Epic Doom and Gloom
Been playing a lot of Mass Effect 2 of late and finding it achingly devoid of interesting things to write in a high-minded critical manner about. So, I grabbed the demo for the latest Castlevania in the hopes that there’d be something interesting in there. I haven’t played any of the other games from the series (pretty serious omission, perhaps), so I was interested to see what the deal was.
The deal was pretty much a fighty-fighty game in the mould of God of War more or less, complete with a long chain-oriented weapon which I was quickly beating up werewolves with. Beat beat beat. All well and good, and the environments were as impressively lavish as I’d been led to believe, so that’s pretty nice too. Still, in general, I’m not the biggest fan of that particular genre.
The one thing that did strike me, though, was the crazy slew of narration that opened and, I suppose, motivated the game. It managed to represent a bunch of stuff I just think is a ridiculous view of life by gearing up with: “The struggle for supremacy is eternal. Inevitable.” If you say so, video game. And then, even better: “Victory is the natural objective of every creature on this world.” Uh-huh, tell me more. “They will kill and die for their kind to dominate.” Okey-doke. “Some call this eternal struggle ‘equilibrium’ – the balance between light and darkness.” Woah.
Okay, so it’s pretty standard “holy shit this is intense!” speak. But really, it’s so absurd and so interestingly tuned toward the world inside a game specifically, particularly this notion of “victory” as some kind of core value. How manly. And even better, out of nowhere, this crazy fight-fest of life is known as “equilibrium”. I just don’t think I follow.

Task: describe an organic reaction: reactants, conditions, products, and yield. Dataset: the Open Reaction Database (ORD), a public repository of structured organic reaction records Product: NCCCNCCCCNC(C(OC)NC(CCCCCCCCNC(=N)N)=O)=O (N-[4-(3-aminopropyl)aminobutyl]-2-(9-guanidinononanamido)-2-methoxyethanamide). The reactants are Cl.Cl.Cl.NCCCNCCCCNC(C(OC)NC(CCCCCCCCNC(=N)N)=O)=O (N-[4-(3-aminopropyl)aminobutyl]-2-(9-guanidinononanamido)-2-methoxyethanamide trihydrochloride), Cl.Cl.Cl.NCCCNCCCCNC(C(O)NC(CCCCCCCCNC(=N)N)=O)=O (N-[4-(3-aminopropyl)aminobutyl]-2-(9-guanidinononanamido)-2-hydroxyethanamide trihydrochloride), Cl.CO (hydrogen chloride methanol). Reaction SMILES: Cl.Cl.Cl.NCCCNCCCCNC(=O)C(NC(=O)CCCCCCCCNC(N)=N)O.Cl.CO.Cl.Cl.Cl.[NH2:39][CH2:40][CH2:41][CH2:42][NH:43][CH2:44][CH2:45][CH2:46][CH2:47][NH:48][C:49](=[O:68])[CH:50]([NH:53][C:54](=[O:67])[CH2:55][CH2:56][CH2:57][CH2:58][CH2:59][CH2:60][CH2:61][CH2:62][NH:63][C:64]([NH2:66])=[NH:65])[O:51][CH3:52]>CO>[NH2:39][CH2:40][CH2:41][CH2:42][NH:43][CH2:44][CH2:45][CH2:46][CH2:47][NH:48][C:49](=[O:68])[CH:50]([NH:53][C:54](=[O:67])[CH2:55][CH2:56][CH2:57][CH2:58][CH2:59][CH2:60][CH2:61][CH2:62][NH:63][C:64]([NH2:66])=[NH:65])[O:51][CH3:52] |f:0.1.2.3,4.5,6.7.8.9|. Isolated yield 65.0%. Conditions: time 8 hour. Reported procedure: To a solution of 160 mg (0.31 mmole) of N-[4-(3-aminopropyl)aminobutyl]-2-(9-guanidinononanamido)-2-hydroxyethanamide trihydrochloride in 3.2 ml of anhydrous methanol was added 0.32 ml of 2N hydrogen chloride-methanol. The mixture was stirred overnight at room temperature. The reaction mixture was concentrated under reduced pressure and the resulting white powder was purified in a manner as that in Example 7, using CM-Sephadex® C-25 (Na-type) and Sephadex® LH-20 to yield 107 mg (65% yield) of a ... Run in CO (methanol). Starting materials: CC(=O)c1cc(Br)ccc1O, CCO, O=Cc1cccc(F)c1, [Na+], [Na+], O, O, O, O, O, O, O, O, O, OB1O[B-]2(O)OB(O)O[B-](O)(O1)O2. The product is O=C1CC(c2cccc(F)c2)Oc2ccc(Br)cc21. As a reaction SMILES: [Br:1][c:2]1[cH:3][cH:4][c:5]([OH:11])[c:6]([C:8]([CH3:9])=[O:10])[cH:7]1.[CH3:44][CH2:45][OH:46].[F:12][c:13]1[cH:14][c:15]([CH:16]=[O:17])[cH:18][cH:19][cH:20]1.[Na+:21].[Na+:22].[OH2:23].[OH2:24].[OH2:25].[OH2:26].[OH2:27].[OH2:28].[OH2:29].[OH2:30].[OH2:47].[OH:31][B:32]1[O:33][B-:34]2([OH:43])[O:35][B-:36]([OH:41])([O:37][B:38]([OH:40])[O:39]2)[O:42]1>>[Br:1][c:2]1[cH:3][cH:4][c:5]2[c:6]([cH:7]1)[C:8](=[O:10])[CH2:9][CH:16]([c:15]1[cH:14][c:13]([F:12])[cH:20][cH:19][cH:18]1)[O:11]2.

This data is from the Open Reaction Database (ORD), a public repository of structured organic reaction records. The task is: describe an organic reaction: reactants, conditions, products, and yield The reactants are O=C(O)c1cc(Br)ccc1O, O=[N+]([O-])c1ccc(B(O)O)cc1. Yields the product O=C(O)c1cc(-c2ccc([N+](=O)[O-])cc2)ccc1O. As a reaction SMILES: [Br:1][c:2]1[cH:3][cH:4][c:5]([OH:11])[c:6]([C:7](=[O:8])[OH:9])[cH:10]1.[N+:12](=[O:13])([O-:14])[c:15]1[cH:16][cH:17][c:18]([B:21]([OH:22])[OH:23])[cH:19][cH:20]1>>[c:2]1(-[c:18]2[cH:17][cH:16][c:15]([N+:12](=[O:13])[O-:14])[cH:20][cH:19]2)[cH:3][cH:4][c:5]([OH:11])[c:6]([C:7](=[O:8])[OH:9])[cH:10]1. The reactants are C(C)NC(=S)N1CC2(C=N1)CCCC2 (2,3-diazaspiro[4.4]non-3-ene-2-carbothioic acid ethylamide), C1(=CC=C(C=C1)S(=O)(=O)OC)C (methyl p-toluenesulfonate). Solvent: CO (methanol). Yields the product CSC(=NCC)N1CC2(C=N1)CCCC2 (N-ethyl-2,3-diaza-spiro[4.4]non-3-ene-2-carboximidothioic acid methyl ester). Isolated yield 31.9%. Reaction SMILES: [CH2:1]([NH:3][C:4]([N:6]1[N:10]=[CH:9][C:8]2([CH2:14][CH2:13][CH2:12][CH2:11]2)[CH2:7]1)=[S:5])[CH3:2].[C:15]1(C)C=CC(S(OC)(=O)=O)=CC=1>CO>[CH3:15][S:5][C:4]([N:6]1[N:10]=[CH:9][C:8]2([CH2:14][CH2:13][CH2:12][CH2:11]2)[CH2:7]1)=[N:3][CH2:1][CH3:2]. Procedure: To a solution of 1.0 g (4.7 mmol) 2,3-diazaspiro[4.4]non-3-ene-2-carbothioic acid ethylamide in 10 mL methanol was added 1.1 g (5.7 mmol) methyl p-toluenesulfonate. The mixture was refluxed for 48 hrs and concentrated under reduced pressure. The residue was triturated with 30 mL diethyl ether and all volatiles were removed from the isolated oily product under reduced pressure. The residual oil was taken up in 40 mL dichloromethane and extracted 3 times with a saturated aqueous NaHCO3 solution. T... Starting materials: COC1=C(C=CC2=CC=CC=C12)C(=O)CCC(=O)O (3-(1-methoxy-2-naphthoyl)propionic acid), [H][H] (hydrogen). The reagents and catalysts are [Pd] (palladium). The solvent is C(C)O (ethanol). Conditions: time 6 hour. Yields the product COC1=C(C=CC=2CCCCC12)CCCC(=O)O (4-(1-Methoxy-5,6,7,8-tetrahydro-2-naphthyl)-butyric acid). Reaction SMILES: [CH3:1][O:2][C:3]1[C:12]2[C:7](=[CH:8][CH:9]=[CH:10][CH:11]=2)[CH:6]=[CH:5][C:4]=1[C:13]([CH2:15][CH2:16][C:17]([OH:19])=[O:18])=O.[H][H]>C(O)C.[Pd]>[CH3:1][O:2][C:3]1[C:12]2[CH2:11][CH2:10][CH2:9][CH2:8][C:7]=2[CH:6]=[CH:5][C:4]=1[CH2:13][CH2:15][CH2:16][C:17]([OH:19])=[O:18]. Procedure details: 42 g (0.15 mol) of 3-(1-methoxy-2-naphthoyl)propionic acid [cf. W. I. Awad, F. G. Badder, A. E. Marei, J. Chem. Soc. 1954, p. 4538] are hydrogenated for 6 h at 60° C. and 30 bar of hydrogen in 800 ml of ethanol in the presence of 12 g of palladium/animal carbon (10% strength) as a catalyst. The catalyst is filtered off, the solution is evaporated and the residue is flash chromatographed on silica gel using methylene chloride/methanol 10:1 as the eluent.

The deep and sonorous voice continues on with an outright paradox that I’m sure sounded alright when they wrote it down: “Men of faith claim [these dark-ass times are] a test from God to strengthen our spirit … if it is true, darkness has come to engulf once-proud humanity and we are witnessing the end of mankind.” So, what you’re saying is that God is testing us to strengthen our spirit… and the test is the end of mankind altogether. That’s quite a test. Sounds like a tough one to get a passing grade on.
Now obviously we could tease a lot of game writing, perhaps most of it, but this stuff just stuck out at me for some reason. I suppose it was the epic tone that was trying to cajole me into “this is extreme!” mode and yet which was saying a bunch of not-quite-right stuff. That kind of mismatch, that almost-achieved fever pitch deflated by poor reasoning, catches like a burr.
Maybe if it’d just been completely inane I wouldn’t have noticed.